Let Your Content Do the Talking: Fullscreen API Most browsers have the ability to enter a fullscreen or kiosk mode for a while now. Basically, the browser's chrome UI gets out of the way, and the content takes over. For apps installed from the Chrome Web Store, it's even been possible for users to manually configure an app to run fullscreen when it's opened from the New Tab Page. Manual fullscreen is good. The Fullscreen API allows web apps to programmatically tell any content on the page to enter the browser's fullscreen viewing mode, from JavaScript. If you want to skip the details, here's a demo: So how does the API work? div.webkitRequestFullscreen(Element.ALLOW_KEYBOARD_INPUT); div.mozRequestFullScreen(); div.msRequestFullscreen(); div.requestFullscreen(); // standard Then to exit fullscreen, the document exposes a method for that: document.webkitExitFullscreen(); document.mozCancelFullscreen(); document.msExitFullscreen(); document.exitFullscreen(); Note: the exitFullscreen() is the spec version.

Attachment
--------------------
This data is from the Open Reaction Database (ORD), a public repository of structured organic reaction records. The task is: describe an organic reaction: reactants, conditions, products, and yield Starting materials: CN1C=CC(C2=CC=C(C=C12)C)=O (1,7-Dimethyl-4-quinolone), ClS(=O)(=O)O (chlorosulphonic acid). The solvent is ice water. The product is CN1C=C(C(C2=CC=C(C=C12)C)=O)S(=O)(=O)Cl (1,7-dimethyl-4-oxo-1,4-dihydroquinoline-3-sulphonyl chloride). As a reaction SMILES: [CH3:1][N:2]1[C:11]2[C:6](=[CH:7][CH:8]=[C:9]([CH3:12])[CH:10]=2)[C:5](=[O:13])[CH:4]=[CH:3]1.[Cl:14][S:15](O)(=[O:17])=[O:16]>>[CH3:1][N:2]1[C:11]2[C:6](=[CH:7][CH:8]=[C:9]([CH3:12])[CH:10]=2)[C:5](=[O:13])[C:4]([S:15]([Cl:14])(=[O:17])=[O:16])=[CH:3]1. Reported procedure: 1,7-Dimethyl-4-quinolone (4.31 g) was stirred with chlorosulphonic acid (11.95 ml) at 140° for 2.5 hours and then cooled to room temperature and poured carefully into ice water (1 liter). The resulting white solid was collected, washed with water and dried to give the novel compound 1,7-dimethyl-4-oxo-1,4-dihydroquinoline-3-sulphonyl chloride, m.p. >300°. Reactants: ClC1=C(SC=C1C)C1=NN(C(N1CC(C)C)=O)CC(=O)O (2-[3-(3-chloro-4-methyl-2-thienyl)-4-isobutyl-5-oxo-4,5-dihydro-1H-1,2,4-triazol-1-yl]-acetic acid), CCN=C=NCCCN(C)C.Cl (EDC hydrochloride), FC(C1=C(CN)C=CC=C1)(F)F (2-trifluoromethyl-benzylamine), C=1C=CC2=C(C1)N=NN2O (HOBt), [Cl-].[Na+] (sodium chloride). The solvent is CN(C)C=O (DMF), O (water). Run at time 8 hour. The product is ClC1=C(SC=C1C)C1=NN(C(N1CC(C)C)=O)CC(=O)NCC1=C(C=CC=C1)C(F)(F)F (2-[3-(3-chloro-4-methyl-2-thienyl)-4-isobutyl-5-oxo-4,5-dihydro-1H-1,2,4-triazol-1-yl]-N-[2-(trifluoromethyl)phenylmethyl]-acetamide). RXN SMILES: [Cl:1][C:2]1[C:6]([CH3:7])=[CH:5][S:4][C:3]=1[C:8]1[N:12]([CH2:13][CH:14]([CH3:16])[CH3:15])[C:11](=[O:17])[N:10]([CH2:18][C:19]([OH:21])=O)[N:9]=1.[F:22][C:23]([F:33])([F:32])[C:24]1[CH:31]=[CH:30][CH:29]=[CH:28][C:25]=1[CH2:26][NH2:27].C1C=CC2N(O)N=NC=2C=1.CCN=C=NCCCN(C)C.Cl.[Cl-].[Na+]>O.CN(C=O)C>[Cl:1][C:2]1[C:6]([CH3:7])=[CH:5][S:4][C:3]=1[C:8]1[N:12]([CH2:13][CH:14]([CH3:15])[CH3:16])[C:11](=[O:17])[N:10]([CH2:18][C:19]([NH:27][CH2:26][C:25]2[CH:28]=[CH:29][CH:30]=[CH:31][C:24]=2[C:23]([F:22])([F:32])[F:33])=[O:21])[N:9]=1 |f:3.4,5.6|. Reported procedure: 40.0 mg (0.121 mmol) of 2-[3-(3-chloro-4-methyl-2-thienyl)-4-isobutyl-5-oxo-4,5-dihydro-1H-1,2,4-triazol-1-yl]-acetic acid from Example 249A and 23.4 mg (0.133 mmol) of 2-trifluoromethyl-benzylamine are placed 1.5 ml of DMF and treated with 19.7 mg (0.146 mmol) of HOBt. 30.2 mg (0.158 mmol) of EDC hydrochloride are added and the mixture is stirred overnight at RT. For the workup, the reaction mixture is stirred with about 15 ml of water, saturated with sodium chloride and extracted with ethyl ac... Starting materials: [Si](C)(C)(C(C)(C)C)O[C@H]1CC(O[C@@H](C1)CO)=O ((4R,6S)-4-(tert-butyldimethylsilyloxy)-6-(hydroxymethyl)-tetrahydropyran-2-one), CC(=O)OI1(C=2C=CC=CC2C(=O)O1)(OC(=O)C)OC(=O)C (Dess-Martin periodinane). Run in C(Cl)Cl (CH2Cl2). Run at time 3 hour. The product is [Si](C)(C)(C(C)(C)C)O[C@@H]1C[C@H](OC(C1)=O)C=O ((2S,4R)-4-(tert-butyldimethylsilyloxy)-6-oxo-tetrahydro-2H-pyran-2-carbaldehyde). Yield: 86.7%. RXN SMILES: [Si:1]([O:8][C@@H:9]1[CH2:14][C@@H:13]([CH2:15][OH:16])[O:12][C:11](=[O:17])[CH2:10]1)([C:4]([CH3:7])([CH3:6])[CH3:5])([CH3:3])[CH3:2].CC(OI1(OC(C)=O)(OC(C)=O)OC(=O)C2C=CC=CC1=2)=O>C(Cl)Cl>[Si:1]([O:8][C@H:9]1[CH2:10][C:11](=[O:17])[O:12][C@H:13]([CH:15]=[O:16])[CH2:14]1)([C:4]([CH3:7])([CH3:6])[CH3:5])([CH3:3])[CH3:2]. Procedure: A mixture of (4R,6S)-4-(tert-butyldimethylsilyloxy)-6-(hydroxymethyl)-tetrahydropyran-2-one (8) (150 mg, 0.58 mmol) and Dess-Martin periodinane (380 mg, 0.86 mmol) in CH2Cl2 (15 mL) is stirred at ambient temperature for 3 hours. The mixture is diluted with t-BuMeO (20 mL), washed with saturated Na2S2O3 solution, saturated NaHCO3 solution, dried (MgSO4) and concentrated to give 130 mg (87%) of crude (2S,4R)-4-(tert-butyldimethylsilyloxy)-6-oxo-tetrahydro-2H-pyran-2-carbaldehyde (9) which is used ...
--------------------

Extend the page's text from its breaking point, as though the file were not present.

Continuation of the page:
Front End Development Guidelines Accessibility What's Up, DOCTYPE? The absence of a DOCTYPE is a crime punishable by death. You may have relied on the following DOCTYPE in the past, but it's important to know that this is now being superseded by a leaner and meaner snippet. Ideally, the HTML5 DOCTYPE should be used. Write Valid Semantic Markup Writing websites with clean, semantic HTML is something we wish we could always do. Headings should be heirarchically created from <h2>onwards, paragraphs should always be in <p> tags and so on and so forth. Which do you think looks cleaner, this? <span class="sectionHeading">A Heading</span><br /><br /> Lorem ipsum dolor sit amet. ... Or this? <h2>A Heading</h2><p> Lorem ipsum dolor sit amet. ... Fallbacks for Middle Mouse Clicks One of the most frustrating accessibility and usability flaws of the modern web stems from the remapping of hyperlink click functions. A modern example of a popular website that is contributing to this problem is the Twitter web app. Use Microformats